Our lecturer Alan Crosby again underlined Hoskins' disdain for the 'modern'. Devonian Hoskins reserved some of his harshest words for the industrial cities of the north. Preston's houses, he wrote, were 'neither good enough to promote happiness nor bad enough to produce hopelessness'. He called St Helens 'the most appalling town of all', whose glass and smelting works had these consequences:

    The atmosphere was being poisoned, every green thing blighted, and every stream fouled with chemical fumes and waste. Here, and in the Potteries and the Black Country especially, the landscape of Hell was foreshadowed.

    But one thing this course has taught well is that landscape - inextricably linked to economy and society - is never static, it's always changing. And fifty years on, the northern English landscapes of hell, cleaned up and de-industrialised, have become sites for designer homes and upmarket outlet villages. Hell hasn't disappeared, though - forces of capital have made it reappear in formerly picturesque parts of Asia and other 'developing' parts of the world.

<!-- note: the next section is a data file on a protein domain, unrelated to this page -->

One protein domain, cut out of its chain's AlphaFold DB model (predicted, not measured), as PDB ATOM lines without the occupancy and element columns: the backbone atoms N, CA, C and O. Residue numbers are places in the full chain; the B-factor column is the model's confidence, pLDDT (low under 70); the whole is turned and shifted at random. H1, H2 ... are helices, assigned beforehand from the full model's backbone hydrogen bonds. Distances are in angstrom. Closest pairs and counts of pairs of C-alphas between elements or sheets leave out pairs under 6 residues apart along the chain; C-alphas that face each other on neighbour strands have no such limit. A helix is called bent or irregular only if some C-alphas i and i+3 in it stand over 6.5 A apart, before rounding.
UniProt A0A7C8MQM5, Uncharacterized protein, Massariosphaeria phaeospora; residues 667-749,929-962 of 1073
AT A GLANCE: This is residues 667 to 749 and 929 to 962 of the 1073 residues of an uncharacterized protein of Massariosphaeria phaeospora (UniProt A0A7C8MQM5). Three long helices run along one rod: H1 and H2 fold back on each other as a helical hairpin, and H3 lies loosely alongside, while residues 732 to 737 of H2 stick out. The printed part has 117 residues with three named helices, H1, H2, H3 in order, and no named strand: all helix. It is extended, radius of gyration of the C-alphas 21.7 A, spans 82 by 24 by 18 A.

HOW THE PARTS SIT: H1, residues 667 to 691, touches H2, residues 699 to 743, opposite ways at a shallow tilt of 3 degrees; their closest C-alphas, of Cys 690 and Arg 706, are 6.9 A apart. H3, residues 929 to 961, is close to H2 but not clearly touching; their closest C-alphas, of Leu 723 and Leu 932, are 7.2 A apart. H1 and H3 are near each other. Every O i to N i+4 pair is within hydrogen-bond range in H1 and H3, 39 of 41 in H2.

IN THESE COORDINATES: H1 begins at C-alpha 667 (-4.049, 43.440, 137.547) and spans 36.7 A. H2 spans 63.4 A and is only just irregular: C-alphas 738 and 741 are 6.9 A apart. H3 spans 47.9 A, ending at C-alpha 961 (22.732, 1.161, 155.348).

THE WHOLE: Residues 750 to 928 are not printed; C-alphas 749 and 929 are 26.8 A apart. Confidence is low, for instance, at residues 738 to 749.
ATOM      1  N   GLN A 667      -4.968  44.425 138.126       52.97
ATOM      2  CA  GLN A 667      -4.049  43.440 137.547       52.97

I'm going to have a go at the essay for this course, just for fun not accreditation. Choose a landscape which is familiar to you and write about the factors which you think have most influenced its development over the past five hundred years... I'll choose Norris Green, of course. Now it's tempting to say that its history doesn't go back that far, as before the 1930s it was all just fields round here. But Alan Crosby and W.G. Hoskins have demonstrated very well that fields themselves have stories, which tell how they have changed shape, size, ownership, and use, many times over the years. It will be a fascinating investigation.